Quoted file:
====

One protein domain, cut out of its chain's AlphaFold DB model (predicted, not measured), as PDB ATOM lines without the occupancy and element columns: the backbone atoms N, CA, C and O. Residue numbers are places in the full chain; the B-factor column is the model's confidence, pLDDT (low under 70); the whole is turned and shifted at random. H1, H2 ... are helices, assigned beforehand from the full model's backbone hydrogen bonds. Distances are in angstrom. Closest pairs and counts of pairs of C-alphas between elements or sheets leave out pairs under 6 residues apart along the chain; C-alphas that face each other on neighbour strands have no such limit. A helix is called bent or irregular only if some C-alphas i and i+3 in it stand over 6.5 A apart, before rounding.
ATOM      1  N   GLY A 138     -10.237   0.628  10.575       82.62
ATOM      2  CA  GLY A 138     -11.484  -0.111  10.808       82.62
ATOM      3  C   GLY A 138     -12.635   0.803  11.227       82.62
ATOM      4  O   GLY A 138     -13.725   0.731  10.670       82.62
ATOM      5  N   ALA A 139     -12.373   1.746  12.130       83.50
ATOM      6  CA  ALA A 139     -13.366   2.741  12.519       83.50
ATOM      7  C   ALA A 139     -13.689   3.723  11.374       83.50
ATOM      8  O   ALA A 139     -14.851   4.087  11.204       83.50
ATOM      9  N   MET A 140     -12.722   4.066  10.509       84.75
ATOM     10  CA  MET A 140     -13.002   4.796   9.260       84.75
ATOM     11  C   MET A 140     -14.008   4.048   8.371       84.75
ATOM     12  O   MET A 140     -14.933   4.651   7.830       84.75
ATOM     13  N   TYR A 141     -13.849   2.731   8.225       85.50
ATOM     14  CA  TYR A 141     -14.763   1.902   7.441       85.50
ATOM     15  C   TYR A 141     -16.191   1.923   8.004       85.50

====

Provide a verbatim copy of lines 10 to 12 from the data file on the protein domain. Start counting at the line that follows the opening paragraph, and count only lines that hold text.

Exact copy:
ATOM     10  CA  MET A 140     -13.002   4.796   9.260       84.75
ATOM     11  C   MET A 140     -14.008   4.048   8.371       84.75
ATOM     12  O   MET A 140     -14.933   4.651   7.830       84.75